During the next break in the shooting, and after I had fired my total of 9 shots to sight in the SII (three at 25 yards and 6 at 100 yards), I wandered down to his bench to see how he was getting along. He had just finished shooting his second box of ammunition (40 rounds), chasing the impact point around the target with the imprecise adjustments of his $100 wonder scope, and he allowed as how his shoulder was getting a little sore. But his rifle was now "getting close" to being sighted-in! I left him to it.

With a whopping 120 MOA of adjustment available it is unlikely that anyone will have a problem sighting-in a properly mounted SII 4x32 scope. At the range the ExacTrak windage and elevation mechanism worked as advertised and the adjustments seemed to be accurate. When I experimentally dialed in 5" of elevation at 100 yards, that is what I got.

The Sightron SII 4x32 offers plenty of magnification for use at the range or in the field and an adequate field of view for most big game hunting situations. The long eye relief would be appreciated on a hard kicking rifle although it is not, strictly speaking, necessary on a .223.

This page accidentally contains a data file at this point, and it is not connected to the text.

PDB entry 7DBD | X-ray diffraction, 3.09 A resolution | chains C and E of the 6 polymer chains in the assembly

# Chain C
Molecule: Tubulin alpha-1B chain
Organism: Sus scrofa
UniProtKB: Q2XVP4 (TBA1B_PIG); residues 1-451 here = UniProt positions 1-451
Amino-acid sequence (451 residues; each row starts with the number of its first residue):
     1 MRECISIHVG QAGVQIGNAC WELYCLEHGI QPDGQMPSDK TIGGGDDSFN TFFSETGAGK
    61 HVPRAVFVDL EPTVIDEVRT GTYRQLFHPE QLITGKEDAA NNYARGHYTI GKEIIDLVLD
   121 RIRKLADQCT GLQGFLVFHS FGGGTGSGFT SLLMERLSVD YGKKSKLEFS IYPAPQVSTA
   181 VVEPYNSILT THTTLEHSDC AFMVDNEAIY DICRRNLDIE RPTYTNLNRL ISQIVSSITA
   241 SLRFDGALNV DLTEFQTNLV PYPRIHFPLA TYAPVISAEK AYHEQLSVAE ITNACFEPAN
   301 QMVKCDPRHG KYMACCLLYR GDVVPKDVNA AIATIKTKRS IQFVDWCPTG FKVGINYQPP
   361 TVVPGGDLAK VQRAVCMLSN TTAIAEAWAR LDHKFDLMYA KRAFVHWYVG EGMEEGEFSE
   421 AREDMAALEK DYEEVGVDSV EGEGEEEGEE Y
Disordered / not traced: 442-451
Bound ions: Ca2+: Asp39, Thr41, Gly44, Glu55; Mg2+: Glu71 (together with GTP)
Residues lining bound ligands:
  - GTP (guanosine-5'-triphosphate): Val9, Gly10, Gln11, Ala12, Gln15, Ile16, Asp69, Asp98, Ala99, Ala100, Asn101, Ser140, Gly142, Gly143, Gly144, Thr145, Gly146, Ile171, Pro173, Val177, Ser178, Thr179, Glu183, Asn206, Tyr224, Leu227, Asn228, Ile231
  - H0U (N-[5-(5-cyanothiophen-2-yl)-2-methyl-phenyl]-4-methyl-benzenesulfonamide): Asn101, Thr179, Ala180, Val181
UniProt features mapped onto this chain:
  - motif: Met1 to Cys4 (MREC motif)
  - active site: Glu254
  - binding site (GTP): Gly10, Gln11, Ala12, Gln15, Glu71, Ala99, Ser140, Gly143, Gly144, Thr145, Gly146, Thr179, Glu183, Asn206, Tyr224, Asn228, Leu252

I did not submerge the SII in hot water or drop it from a height because I do not treat any of my scopes that way. I am willing to accept Sightron's word that it is nitrogen filled, fog proof, and shock proof. Certainly it performs just fine in rainy Western Oregon, which is a far more practical test from my point of view.

The Sightron SII 4x32 represents good value in a telescopic sight. At a list price of $252 it falls somewhere between the Weaver K4 ($150) and Leupold M8-4x ($325). (All of these scopes are, of course, regularly sold at considerably discounted prices.) Having used the Weaver and Leupold scopes in years past--both have been around for decades--I believe that the Sightron SII is competitive in terms of both performance and price and delivers excellent value for the dollar. The Sightron SII has been added to my "short list" of recommended scopes. In fact, I like this 4x32 so well that I have decided to keep it; it will not be going back to Sightron! For more information, visit the Sightron web site:

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Copyright 2004, 2012 by Chuck Hawks. All rights reserved.